The two all-electric SUVs – the Audi e-tron S and Audi e-tron S Sportback – are each equipped with three electric motors. They can be used to demonstrate both the properties of a sport differential in terms of agility and the advantages of a controlled transverse lock in terms of traction. Each of the two rear-mounted electric motors acts directly on a rear wheel via its gearbox; as with the axles, there is no mechanical connection between the two electric motors. Electric torque vectoring – the shifting of torque between the rear wheels – takes place in milliseconds, and it can apply extremely high levels of torque for increased lateral dynamics. When the car quickly enters a curve, the electric motor allocates a higher level of torque to the outside rear wheel while simultaneously reducing the amount of torque applied to the inside rear wheel. The difference can be as much as 220 Nm; at the wheels this equates to approximately 2,100 Nm due to the gear ratio.

What is the advantage of using individual electric motors?

Only about 30 milliseconds elapse between the time the system detects the driving situation and adjusts the amount of torque applied by the electric motors. In the electric all-wheel-drive system, instead of actuating a mechanical clutch, electricity is distributed.

This happens at lightning speed, four times faster than in systems with conventional torque vectoring via mechanical connections. Every five milliseconds, the software calculates a new value. For this purpose, more power is applied to the outer wheel depending on the driving situation, for example in the case of different friction coefficients or dynamic cornering.

The yaw torque that is generated not only supports the self-steering behavior, but also requires a smaller steering angle to maintain the cornering radius. You essentially steer the vehicle using the accelerator. The result is more agile handling and self-steering behavior and thus a higher cornering speed. If traction is needed, the difference in torque can be even greater – if a rear wheel is on a slippery surface such as a patch of ice, for example, when accelerating it only receives the amount of torque it is capable of applying to the ground, depending on the coefficient of friction. The amount of torque applied to the wheel with the low coefficient of friction is not limited by the electronic differential lock, as is the case with a mechanical system. The advantage is that torque flows almost entirely to the high-traction wheel and is not lost via the brake engaging.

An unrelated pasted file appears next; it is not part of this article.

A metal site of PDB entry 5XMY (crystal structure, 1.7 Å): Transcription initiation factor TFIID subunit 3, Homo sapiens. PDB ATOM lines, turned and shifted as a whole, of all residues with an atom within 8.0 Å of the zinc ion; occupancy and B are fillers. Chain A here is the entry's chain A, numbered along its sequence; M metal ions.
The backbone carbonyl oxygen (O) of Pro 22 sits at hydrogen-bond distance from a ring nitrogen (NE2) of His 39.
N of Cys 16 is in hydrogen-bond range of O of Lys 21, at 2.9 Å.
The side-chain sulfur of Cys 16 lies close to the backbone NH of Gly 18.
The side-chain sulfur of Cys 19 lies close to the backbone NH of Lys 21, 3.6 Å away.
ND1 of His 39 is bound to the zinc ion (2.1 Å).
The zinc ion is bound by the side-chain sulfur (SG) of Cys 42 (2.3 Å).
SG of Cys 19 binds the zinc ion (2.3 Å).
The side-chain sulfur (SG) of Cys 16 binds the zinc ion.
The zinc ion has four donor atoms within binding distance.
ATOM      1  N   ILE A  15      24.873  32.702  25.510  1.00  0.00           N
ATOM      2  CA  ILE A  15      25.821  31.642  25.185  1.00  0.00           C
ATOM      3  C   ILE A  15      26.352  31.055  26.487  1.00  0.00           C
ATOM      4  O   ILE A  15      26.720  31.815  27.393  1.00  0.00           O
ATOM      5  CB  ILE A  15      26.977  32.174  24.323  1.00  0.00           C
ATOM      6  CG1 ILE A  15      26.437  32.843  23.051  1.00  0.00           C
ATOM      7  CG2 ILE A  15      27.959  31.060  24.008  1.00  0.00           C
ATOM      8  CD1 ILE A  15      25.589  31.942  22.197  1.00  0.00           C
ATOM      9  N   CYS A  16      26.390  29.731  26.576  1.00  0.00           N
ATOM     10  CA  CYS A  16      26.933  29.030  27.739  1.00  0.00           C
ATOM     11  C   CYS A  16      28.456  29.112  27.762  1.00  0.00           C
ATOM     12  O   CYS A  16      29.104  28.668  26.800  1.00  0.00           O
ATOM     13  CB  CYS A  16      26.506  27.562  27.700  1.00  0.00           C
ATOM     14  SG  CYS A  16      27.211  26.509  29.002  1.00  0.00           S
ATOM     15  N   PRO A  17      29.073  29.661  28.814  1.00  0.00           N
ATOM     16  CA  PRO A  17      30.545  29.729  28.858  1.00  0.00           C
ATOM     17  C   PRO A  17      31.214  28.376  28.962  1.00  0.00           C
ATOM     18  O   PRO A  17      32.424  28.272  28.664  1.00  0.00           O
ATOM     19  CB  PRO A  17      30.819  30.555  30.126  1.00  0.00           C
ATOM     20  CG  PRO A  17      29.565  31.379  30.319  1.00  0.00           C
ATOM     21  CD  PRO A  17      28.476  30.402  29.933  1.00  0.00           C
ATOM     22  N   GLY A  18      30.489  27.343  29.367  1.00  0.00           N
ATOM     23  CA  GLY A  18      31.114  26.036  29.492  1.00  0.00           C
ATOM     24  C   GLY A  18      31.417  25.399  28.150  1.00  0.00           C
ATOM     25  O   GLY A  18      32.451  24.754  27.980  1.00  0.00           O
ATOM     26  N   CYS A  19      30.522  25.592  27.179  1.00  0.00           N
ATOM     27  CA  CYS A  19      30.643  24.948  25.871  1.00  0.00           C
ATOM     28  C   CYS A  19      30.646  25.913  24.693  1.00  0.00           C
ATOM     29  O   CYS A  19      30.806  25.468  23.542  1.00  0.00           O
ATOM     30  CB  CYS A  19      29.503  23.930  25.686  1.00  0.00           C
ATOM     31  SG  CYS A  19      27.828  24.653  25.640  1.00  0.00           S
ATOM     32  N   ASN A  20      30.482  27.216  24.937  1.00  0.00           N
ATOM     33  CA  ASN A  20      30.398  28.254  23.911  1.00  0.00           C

Which systems and control units are involved in electric torque vectoring?

The control units are closely interconnected – in this case, the functions of the electronic stabilization control, the actuator control unit, the electronic chassis platform, and the power electronics all interact with each other.

How do these systems work in tandem?

The mastermind in this network is the electronic chassis platform with its integrated longitudinal and lateral torque distribution – it plays a key role in the management (i.e., the control and adjustment) of the all-wheel drive and torque vectoring. Sensor signals keep it permanently informed of the car’s driving status. Based on this data and the driver’s wishes, it calculates the ideal longitudinal and transverse torque distribution. In the Audi e-tron S, for example, its tasks include electric torque vectoring on the rear axle as well as wheel-selective torque control on the front axle – at the dynamic limit, the unloaded inside front wheel is slowed down slightly by the wheel brake. This small intervention – that the driver doesn’t even notice – prevents slippage and makes handling even safer.

When do the e-tron and e-tron S models activate their electric all-wheel drive?

The electric all-wheel drive is active when grip on low-friction roads decreases, during particularly dynamic driving, when the driver needs a high level of drive power, or when maximum recuperation is required – in other words, when recovering energy during braking and coasting. If the driver decelerates the car to a value of 0.3 g, the electric motors act as generators, using the kinetic energy of the car and converting it into electrical energy, which is stored in the battery. This applies to more than 90 percent of all braking situations during day-to-day driving. Only when the pedal pressure increases does the system seamlessly engage the hydraulic wheel brakes. When braking from 100 km/h, for example, the Audi e-tron S can recover kinetic energy with up to 270 kW of power. If full power is required during acceleration, the e-tron S models can deliver a total of 370 kW of boost power and 973 Nm of torque.

How can drivers influence the characteristics of the electric quattro?

Drivers can adapt the quattro to their wishes using two control systems – the standard Audi drive select dynamic handling system and the electronic stabilization control (ESC) system. Using drive select, drivers can adjust the car’s performance and handling characteristics via different profiles, ranging from exceptionally comfortable to extremely efficient to decidedly sporty – depending on the road conditions and their personal preferences. These modes affect the steering assistance and drive characteristics, among other parameters. Similarly, there are several different ESC programs available. When driving off-road, it optimizes stability, traction, and braking, among other parameters, and activates the standard-equipped hill descent assist system.